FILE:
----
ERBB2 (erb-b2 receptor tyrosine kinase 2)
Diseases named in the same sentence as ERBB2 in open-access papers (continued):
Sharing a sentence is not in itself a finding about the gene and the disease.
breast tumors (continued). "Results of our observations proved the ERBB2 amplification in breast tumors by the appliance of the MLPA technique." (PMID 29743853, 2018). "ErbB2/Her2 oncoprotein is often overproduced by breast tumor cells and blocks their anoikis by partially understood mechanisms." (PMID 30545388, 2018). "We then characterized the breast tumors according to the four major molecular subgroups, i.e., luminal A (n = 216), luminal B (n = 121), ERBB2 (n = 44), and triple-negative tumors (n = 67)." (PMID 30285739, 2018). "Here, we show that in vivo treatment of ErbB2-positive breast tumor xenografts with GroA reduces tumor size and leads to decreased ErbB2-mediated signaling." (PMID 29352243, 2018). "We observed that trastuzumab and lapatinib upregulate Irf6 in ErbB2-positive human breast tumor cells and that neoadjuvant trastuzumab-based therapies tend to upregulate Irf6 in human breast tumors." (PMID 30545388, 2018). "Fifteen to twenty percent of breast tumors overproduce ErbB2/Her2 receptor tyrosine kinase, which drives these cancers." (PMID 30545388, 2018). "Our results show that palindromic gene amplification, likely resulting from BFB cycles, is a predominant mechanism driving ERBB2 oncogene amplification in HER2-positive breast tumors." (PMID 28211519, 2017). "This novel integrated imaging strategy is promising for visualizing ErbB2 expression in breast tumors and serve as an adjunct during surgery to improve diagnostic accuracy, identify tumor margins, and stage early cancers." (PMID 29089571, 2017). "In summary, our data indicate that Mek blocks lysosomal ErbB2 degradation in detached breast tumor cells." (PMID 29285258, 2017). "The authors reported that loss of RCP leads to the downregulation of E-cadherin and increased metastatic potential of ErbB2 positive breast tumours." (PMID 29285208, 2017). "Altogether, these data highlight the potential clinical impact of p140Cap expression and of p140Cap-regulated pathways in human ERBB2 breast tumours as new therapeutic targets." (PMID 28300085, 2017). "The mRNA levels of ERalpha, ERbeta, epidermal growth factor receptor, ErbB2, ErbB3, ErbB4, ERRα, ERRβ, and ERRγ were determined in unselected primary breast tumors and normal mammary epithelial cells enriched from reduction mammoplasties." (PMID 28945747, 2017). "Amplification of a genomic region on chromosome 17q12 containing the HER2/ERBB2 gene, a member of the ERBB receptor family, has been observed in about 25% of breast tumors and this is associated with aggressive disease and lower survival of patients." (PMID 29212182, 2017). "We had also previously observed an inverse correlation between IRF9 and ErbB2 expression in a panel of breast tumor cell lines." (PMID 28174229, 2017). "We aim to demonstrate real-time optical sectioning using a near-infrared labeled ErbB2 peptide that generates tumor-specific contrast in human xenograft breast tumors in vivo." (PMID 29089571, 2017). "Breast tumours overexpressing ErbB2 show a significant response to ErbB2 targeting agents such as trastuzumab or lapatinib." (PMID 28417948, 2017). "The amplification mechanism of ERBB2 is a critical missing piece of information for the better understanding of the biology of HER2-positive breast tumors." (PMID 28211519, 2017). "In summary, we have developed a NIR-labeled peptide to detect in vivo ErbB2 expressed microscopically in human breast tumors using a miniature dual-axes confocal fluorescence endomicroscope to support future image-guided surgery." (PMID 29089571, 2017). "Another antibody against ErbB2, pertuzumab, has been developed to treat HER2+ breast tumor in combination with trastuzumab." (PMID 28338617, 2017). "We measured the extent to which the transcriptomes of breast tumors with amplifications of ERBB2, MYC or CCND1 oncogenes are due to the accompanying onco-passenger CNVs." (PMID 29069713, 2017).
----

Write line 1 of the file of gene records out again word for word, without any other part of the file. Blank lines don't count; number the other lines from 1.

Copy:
ERBB2 (erb-b2 receptor tyrosine kinase 2)